Despite our best research efforts, outcomes for most brain cancer have not improved significantly over the last 30 years but Dr Jim Whittle believes that is about to change.

Dr Whittle, a medical oncologist specialising in neuro-oncology at the Peter MacCallum Cancer Centre and Laboratory Head at WEHI, said work happening in the Parkville Precinct is on the verge of making great advances in the treatment of brain cancer.

“One of the biggest challenges in improving brain cancer outcomes is uncovering a way for treatments to cross the blood brain barrier to destroy cancer cells,” Dr Whittle said. 

“The blood brain barrier is designed to protect the brain from infection and toxins but in brain cancer it also stops chemotherapy from entering the brain in high enough doses to be effective.”  

Research conducted by Professor Ben Hogan, Group Leader at Peter Mac, is providing new insights into how we can overcome this challenge. 

“By studying the Zebrafish, we can learn more about the circulatory system and in particular how we can get treatments across the blood brain barrier,” said Professor Hogan.

“This is an area we have been working hard on for the last five years and we are excited to be close to publishing ground-breaking research that should change the way we target the blood brain barrier and deliver treatments in brain cancer in the future,” he said.

Dr Jim Whittle
Dr Jim Whittle

May is Brain Cancer Awareness Month. Almost 2000 people in Australia are diagnosed with brain cancer each year and sadly the survival rate is only 23 percent at five years. 

According to Dr Whittle, great advances have been made in next generation immunotherapy treatments for cancers including melanoma, lung cancer and some blood cancers but these treatments have not been successful in brain cancer.

“To develop new immunotherapies for brain cancer we need to better understand the complex tumour microenvironment and the diversity that exists with brain cancer,” said Dr Whittle.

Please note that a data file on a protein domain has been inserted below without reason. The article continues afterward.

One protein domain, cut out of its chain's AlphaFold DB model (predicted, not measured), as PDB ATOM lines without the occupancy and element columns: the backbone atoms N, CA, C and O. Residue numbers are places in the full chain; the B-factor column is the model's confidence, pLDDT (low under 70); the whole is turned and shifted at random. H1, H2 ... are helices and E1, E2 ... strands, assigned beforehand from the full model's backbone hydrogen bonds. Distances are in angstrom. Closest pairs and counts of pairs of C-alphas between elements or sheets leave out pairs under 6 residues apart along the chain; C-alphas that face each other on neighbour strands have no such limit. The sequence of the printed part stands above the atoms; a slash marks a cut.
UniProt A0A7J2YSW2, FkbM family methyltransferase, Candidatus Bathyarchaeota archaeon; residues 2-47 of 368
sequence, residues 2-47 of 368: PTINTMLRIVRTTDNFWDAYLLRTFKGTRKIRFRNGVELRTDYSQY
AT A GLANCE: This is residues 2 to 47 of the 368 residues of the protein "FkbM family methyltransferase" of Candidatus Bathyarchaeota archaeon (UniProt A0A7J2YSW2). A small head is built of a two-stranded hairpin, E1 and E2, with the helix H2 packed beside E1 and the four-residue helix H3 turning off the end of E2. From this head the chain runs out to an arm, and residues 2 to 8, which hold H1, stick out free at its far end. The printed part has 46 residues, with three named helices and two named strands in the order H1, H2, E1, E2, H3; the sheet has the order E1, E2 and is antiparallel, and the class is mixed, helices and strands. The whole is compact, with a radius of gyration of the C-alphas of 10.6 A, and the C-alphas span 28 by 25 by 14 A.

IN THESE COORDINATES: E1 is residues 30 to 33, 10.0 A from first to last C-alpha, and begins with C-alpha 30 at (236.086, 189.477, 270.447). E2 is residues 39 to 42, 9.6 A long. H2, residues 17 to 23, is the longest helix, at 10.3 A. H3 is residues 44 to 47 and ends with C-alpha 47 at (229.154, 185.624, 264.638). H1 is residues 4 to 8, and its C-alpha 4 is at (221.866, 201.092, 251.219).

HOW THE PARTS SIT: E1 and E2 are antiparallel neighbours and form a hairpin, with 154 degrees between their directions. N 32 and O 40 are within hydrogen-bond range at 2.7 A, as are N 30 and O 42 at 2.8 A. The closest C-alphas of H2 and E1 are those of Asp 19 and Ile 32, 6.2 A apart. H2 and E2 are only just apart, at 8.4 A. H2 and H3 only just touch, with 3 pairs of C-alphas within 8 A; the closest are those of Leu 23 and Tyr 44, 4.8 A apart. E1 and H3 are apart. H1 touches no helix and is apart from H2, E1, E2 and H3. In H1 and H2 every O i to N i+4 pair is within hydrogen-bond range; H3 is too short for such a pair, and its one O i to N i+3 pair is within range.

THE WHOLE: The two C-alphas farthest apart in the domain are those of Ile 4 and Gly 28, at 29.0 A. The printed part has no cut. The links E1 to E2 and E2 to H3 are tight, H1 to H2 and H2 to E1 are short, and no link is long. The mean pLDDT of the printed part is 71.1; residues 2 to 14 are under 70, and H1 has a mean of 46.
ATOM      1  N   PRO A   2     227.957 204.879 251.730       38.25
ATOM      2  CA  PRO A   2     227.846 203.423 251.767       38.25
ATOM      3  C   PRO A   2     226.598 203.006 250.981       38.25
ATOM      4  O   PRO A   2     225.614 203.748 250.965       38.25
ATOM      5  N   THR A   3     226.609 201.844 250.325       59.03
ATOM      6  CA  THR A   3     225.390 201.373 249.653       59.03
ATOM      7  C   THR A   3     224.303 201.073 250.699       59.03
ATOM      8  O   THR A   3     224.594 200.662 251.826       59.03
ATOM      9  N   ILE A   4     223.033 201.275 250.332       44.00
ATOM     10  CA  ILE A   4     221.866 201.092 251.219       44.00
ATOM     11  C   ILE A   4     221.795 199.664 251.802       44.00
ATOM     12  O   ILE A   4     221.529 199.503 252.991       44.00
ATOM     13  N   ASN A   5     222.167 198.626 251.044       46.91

“Research being led by Associate Professor Misty Jenkins at WEHI and the research conducted by Professor Paul Neeson from Peter Mac, is also invaluable in helping us find ways of harnessing our own immune system to fight cancer.

“I want people with brain cancer to know that there is an army of researchers out there trying to solve the problem of how to better treat brain cancer,” Dr Whittle said.

“Within Melbourne there are lots of great studies being conducted so there is no need to travel overseas because the best trials are happening right here.” 

Dr Whittle, Professor Hogan and Associate Professor Jenkins are some of many researchers working collaboratively with other institutes through The Brain Cancer Centre.  The Brain Cancer Centre brings together over 50 researchers & 11 collaborative partners across the country with a single focus: that one day no lives are lost to brain cancer. 

The Brain Cancer Centre recently launched a world first clinical trial Brain-POP (brain perioperative) with research partners WEHI, The Royal Melbourne Hospital, Peter MacCallum Cancer Centre and The Royal Children’s Hospital. This trial is set to transform research into new therapies for brain cancer and deliver more targeted, personalised treatment for patients.

 For more information head to